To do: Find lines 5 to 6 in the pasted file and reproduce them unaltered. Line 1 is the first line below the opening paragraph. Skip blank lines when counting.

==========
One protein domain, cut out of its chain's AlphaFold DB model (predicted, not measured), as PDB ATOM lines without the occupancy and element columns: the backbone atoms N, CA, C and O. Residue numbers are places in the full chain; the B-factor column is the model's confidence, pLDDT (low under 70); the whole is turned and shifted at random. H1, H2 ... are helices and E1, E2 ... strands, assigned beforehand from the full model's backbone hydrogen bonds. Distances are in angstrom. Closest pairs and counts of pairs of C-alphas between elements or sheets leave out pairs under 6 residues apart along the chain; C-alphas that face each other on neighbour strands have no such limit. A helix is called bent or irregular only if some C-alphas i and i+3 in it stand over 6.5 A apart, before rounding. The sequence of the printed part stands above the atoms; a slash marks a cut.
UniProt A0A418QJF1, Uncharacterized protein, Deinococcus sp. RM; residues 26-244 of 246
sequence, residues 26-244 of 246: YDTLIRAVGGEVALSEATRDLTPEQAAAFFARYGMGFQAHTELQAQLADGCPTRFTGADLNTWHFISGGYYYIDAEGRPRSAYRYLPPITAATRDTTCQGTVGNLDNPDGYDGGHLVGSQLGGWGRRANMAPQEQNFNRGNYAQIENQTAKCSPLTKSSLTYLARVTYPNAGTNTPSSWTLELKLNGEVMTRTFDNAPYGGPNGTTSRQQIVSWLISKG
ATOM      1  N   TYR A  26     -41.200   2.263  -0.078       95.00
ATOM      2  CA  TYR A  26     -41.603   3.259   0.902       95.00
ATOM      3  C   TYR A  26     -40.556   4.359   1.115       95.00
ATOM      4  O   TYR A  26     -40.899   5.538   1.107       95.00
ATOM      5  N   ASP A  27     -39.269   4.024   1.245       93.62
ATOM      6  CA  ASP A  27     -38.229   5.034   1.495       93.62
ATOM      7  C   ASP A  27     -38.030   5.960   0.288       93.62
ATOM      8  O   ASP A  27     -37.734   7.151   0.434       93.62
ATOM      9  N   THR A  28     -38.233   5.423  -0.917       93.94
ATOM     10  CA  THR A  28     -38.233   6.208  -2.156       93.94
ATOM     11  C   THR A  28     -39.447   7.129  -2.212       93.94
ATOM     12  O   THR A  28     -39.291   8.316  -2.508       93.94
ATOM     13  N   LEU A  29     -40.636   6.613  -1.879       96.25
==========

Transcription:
ATOM      3  C   TYR A  26     -40.556   4.359   1.115       95.00
ATOM      4  O   TYR A  26     -40.899   5.538   1.107       95.00